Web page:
My 2nd period sixth grade class is chugging along smoothly when the counselor steps in. "Mr. G, can I borrow your class for just 2 minutes? I got a student here who has something he needs to say to them." "Sure," I replied, and D tells the class "Kam has something to say to y'all, and it's not going to be easy for him."
In walks Kam, a chubby kid with a funny mohawk whom I'd marked absent because I'd not seen him. He has a paper in his hand and he steps to the front of the room. He has one forearm across his eyes and he's already snuffling. "I wanted to say I'm sorry..." is all he gets out before blubbering commences. Immediately there are "ohs" and "It's okays" and "we love you Kams" from the entire class. An active and moody girl who sits at my desk to keep her out of trouble gasped and asks me if she can go hug him and I tell her yes. She does so, and takes his paper and begins to read an apology about gossip and putting people's bizness out. Mr. D comes back in the room and says "Oh no, no no no. He's gotta say it. I appreciate your support and all, but it's on him."
Kam reads the apology, which is accepted tenderly, and I see how a group of kids brought up in a school which values shared feelings and a sense of community can function together.
Then I face the seventh grade boys, who have not been brought up through that kind of school, and who are rebelling and doing their best to prevent any kind of community functioning. I have a crew of them I work with every morning, and Mr. B from Cameroon has the other. We have been trying to get them together for a seventh grade community meeting for 3 consecutive Fridays with the seventh grade girls, but they cannot line up, they can't get in a circle, and they can't be quiet. We're pressed for time because there is a school-wide meeting coming and these kids can't handle it yet, and we don't want them in front of the elementary kids and sixth graders acting this way. It takes us two hours to get through a 20-minute activity. The only respite we get, the only time we get a half-hour of silence and respectful and honest communication, is after I tell them "Ok, I was disappointed in you guys, and then I was frustrated. Now, however, I'm embarrassed. I am embarrassed to be associated with young adults who behave this way."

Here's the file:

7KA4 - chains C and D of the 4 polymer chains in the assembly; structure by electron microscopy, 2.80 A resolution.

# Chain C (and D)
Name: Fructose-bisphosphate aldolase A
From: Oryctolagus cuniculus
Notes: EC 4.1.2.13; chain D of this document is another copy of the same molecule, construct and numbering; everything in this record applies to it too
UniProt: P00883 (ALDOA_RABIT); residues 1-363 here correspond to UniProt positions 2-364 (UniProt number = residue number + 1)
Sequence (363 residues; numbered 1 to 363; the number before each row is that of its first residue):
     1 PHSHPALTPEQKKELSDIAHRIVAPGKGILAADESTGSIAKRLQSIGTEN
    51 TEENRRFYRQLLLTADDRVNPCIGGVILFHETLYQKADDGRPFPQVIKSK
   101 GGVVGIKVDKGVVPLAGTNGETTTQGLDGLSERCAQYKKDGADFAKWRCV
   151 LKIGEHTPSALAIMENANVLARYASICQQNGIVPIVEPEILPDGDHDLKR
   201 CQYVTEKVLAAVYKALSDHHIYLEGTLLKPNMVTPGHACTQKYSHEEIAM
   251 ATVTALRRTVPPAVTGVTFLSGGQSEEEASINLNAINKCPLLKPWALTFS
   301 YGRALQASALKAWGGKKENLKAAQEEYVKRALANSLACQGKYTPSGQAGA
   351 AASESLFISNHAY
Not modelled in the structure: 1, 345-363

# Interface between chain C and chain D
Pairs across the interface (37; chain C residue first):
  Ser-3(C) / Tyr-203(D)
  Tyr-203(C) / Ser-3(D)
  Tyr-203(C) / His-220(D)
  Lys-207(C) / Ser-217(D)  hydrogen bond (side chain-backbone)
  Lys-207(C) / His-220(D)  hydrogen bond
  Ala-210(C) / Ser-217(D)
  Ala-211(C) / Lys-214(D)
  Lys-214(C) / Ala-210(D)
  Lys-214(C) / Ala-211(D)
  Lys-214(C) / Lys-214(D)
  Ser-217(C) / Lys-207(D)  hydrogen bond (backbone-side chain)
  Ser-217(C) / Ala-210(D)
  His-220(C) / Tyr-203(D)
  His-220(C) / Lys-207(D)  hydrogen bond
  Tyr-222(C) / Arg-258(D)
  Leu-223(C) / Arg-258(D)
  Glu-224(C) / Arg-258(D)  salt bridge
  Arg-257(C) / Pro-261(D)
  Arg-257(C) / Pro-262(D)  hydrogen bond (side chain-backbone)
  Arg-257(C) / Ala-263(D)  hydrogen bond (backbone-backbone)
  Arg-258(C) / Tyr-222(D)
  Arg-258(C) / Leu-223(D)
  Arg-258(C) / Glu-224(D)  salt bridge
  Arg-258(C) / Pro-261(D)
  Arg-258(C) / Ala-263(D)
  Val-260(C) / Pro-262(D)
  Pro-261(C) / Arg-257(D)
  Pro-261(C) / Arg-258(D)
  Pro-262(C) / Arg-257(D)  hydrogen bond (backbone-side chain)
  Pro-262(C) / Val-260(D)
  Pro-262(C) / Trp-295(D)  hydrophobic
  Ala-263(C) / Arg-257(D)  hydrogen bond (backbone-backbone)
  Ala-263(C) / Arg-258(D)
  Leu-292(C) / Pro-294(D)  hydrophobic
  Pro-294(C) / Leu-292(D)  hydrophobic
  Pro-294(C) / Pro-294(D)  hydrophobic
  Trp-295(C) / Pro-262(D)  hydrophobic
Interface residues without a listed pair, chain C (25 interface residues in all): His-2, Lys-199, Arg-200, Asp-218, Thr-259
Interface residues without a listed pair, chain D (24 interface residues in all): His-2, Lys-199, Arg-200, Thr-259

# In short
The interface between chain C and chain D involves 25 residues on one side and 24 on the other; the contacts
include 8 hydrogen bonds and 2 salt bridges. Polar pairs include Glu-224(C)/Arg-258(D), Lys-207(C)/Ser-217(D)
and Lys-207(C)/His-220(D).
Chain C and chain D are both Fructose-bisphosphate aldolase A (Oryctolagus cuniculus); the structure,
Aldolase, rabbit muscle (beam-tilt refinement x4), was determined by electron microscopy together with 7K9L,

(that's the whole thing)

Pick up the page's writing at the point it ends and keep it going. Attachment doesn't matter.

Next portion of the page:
I'm starting to realize that in order to teach the way this school expects me to teach, I need to get my brain back to the way I used to teach college courses. I rarely planned detailed lessons: I had text, I showed the students how I interacted with that text, I made detailed notes to display my thinking to them, my connections, my questions, and my inferences. And then I allowed the students to share their reactions to the issues or knowledge raised, and then we moved to the text as a piece of writing. What worked? Why? What could be done better? My brain is far away from those days, but I need to get it back. Part of my problem is that I'm no longer interacting with texts in the same rich way. I don't write in books any more, or think deeply about them. I need to do so again if I expect to teach these kids to be life-long readers.